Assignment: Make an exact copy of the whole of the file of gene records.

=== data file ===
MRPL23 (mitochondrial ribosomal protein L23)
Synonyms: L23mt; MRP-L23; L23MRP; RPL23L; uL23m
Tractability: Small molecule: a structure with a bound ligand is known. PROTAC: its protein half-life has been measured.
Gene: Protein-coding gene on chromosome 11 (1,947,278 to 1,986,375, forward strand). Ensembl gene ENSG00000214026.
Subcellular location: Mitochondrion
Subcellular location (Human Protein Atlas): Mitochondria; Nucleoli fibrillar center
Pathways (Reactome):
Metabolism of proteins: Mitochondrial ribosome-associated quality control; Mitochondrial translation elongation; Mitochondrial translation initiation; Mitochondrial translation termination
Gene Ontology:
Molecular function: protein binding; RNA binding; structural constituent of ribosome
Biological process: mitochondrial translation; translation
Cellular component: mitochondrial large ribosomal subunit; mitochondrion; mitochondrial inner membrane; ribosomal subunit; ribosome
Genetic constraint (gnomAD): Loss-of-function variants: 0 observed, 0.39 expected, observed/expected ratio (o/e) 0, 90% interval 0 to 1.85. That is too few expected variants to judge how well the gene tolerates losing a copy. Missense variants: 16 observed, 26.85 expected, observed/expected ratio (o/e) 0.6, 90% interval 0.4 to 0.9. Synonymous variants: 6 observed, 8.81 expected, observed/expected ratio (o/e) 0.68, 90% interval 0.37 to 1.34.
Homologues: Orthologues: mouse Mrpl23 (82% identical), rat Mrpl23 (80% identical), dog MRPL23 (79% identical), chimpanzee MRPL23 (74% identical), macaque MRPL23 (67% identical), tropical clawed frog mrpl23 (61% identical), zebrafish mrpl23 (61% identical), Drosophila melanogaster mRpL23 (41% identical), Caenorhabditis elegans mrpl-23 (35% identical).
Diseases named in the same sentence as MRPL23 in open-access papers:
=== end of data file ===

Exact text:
MRPL23 (mitochondrial ribosomal protein L23)
Synonyms: L23mt; MRP-L23; L23MRP; RPL23L; uL23m
Tractability: Small molecule: a structure with a bound ligand is known. PROTAC: its protein half-life has been measured.
Gene: Protein-coding gene on chromosome 11 (1,947,278 to 1,986,375, forward strand). Ensembl gene ENSG00000214026.
Subcellular location: Mitochondrion
Subcellular location (Human Protein Atlas): Mitochondria; Nucleoli fibrillar center
Pathways (Reactome):
Metabolism of proteins: Mitochondrial ribosome-associated quality control; Mitochondrial translation elongation; Mitochondrial translation initiation; Mitochondrial translation termination
Gene Ontology:
Molecular function: protein binding; RNA binding; structural constituent of ribosome
Biological process: mitochondrial translation; translation
Cellular component: mitochondrial large ribosomal subunit; mitochondrion; mitochondrial inner membrane; ribosomal subunit; ribosome
Genetic constraint (gnomAD): Loss-of-function variants: 0 observed, 0.39 expected, observed/expected ratio (o/e) 0, 90% interval 0 to 1.85. That is too few expected variants to judge how well the gene tolerates losing a copy. Missense variants: 16 observed, 26.85 expected, observed/expected ratio (o/e) 0.6, 90% interval 0.4 to 0.9. Synonymous variants: 6 observed, 8.81 expected, observed/expected ratio (o/e) 0.68, 90% interval 0.37 to 1.34.
Homologues: Orthologues: mouse Mrpl23 (82% identical), rat Mrpl23 (80% identical), dog MRPL23 (79% identical), chimpanzee MRPL23 (74% identical), macaque MRPL23 (67% identical), tropical clawed frog mrpl23 (61% identical), zebrafish mrpl23 (61% identical), Drosophila melanogaster mRpL23 (41% identical), Caenorhabditis elegans mrpl-23 (35% identical).
Diseases named in the same sentence as MRPL23 in open-access papers: